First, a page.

Top positive review
3 people found this helpful
Fun book focused on understanding Arabian Nights, though quite long
on 4 February 2015
Review courtesy of www.subtleillumination.com
In Stranger Magic: Charmed States and the Arabian Nights, Marina Warner examines the presence of enchantment and magic in everyday culture, and the reasons for its continued persistence despite its difficult co-existence with science. To do so, she studies how the perception of magic and imagination has evolved over history in the context of the Arabian Nights, and worries magic has been made more comfortable for Western audiences through the exoticisation of Oriental material.
She begins each chapter with a chosen story from the Arabian Nights, and analyzes it in detail before moving on to its larger implications. For me, this was actually the highlight of the book: I haven’t read the Arabian Nights in years, and having someone explain the context of the stories was fascinating. She covers Shahrazad’s gradual move from stories of men wronged by women to stories portraying women as victims, eventually earning the Sultan’s forgiveness for all women and his agreement to stop executing one per day.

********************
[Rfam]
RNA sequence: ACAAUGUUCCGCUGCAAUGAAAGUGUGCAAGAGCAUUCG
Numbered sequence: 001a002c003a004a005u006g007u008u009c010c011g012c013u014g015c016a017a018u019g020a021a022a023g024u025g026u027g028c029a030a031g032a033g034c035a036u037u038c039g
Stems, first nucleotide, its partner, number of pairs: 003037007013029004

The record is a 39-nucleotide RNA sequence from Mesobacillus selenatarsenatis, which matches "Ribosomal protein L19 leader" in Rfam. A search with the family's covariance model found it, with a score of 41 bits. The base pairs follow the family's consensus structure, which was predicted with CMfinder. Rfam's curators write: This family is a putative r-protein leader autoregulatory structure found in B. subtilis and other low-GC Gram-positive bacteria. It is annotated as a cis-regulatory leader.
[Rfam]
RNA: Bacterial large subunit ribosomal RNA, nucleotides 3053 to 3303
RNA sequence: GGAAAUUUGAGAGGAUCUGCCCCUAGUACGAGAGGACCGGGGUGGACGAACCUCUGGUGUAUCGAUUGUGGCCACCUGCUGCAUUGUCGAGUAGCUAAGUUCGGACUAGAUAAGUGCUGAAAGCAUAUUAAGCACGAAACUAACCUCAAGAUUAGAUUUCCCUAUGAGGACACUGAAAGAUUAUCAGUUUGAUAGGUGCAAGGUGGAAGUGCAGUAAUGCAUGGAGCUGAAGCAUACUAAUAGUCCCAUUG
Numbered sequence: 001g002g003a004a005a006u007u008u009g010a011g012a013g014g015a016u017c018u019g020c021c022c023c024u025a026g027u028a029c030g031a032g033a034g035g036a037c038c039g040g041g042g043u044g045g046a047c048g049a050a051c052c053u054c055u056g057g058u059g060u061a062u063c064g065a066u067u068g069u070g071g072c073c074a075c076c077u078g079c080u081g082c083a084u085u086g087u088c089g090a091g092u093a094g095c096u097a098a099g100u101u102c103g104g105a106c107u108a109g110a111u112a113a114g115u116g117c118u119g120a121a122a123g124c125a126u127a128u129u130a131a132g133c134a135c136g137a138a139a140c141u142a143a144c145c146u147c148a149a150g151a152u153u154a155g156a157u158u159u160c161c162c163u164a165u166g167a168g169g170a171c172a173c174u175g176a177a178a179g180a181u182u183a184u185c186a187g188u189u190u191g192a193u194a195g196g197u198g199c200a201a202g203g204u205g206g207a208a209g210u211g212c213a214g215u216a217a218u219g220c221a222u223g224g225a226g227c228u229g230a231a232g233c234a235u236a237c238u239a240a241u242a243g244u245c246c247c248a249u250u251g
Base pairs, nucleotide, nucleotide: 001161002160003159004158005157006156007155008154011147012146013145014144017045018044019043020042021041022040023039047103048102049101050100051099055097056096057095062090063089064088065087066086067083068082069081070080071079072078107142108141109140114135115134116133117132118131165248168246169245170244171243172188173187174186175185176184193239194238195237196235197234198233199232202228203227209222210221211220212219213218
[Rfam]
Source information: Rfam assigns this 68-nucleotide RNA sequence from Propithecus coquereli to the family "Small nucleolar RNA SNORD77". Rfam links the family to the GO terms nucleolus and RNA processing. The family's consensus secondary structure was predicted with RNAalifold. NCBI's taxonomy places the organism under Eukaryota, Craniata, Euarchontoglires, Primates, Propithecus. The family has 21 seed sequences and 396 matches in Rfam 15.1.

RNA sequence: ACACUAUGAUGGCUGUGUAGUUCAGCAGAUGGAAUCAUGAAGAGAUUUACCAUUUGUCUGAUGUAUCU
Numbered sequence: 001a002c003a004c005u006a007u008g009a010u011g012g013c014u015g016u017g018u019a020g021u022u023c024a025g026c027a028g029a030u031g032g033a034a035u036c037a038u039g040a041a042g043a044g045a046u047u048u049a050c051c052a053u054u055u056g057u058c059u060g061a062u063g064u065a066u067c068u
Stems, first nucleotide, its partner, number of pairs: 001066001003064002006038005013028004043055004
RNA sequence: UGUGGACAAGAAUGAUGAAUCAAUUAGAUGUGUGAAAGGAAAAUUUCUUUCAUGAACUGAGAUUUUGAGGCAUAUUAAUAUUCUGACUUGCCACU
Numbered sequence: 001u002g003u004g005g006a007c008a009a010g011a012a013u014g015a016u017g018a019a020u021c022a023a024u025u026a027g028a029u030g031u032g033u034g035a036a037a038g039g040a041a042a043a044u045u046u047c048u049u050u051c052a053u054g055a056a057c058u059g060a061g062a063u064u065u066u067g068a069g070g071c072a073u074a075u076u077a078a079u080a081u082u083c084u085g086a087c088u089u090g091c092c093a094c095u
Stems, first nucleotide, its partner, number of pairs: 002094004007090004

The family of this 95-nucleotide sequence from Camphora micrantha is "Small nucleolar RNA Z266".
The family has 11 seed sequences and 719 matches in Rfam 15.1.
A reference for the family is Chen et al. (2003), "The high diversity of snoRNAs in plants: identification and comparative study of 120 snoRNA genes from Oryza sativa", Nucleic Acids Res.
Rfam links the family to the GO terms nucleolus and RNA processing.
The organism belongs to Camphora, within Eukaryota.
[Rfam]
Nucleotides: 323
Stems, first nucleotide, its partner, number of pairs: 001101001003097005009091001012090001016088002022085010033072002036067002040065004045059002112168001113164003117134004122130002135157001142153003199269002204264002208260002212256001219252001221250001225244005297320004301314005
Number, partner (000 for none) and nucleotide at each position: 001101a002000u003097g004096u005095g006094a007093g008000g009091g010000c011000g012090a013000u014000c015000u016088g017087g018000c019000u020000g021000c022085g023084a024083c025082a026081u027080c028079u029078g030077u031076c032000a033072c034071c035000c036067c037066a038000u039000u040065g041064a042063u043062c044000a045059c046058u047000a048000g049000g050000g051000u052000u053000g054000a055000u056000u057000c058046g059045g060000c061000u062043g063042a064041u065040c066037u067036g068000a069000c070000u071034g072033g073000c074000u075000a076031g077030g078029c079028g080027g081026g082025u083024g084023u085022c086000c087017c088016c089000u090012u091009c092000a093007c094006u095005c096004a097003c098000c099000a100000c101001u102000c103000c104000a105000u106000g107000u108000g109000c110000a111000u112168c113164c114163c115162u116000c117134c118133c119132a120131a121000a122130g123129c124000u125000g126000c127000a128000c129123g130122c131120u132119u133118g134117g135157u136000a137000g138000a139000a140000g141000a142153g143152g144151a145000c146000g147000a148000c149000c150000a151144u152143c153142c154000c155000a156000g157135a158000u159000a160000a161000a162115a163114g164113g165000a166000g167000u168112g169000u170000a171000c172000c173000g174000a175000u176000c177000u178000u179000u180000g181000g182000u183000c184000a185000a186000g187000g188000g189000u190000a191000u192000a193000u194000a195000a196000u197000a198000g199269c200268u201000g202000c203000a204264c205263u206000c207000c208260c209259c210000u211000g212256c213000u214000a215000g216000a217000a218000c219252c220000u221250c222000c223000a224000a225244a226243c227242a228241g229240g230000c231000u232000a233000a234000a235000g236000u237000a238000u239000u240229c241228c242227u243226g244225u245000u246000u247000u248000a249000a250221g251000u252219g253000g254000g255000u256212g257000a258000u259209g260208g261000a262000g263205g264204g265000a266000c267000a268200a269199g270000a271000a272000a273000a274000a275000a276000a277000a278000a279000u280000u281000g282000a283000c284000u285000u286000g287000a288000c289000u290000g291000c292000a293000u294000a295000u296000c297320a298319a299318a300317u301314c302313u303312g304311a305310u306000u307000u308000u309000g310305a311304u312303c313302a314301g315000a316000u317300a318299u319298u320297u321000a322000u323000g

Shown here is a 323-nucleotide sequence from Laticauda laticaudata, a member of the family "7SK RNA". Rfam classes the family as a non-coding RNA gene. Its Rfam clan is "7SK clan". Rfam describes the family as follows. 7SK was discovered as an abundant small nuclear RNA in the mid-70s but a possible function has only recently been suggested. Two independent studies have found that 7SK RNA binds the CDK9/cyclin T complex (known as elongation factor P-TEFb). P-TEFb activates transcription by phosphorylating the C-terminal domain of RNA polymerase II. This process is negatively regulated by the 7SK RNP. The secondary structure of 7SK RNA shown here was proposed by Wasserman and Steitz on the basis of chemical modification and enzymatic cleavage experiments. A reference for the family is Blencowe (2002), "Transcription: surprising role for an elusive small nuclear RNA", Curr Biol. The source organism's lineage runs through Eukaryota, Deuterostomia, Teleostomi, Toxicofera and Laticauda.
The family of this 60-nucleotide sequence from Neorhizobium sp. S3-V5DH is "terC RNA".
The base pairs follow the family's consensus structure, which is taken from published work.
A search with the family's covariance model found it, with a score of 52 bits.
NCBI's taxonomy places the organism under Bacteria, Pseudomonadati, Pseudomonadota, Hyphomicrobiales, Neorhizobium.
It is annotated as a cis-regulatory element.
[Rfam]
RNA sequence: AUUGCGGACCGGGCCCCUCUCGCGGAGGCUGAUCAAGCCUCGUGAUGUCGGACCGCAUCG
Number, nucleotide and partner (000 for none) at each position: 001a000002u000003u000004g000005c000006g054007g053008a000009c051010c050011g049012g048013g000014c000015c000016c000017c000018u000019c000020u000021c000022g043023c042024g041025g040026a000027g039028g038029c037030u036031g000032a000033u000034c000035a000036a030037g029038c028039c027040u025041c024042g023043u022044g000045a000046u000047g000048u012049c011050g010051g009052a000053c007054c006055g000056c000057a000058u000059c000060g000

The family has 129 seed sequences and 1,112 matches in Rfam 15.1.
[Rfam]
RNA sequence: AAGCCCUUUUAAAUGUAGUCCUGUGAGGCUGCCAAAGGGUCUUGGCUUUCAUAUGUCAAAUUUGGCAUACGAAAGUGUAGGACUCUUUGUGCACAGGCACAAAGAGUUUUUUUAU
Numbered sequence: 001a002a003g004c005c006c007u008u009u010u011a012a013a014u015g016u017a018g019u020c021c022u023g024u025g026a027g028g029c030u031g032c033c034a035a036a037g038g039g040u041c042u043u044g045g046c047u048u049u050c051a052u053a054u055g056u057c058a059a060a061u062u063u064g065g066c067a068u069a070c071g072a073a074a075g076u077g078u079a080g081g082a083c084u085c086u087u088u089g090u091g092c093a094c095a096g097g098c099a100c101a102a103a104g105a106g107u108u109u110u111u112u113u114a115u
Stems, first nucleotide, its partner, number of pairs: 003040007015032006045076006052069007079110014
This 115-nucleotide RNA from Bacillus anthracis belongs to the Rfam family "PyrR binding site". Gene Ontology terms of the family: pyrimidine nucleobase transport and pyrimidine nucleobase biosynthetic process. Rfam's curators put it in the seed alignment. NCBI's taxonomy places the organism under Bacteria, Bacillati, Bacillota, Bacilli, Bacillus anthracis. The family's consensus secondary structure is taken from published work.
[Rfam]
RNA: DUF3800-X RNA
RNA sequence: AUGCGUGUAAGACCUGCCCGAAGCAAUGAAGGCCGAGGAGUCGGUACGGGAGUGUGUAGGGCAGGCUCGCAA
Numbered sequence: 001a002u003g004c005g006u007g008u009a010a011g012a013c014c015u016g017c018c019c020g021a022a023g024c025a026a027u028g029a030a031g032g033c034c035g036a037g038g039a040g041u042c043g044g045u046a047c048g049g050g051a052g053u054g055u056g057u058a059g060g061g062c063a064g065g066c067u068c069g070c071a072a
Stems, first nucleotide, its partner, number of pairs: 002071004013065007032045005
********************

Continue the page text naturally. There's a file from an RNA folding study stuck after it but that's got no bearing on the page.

The book, however, is almost impossible to take good notes on: she moves directly from Mongolian Shamanism to Obama’s Dreams from my Father, all in the context of understanding dreams. Such tangled webs make for interesting reading, though some chapters seem to lack relevance. That said, her thesis on the importance of imagination is one I am sympathetic to, and the framing of the issue in Arabian Nights is excellent. All of us might be better off if we were a little more willing, even in this rational world, to indulge in magic, both strange and everyday.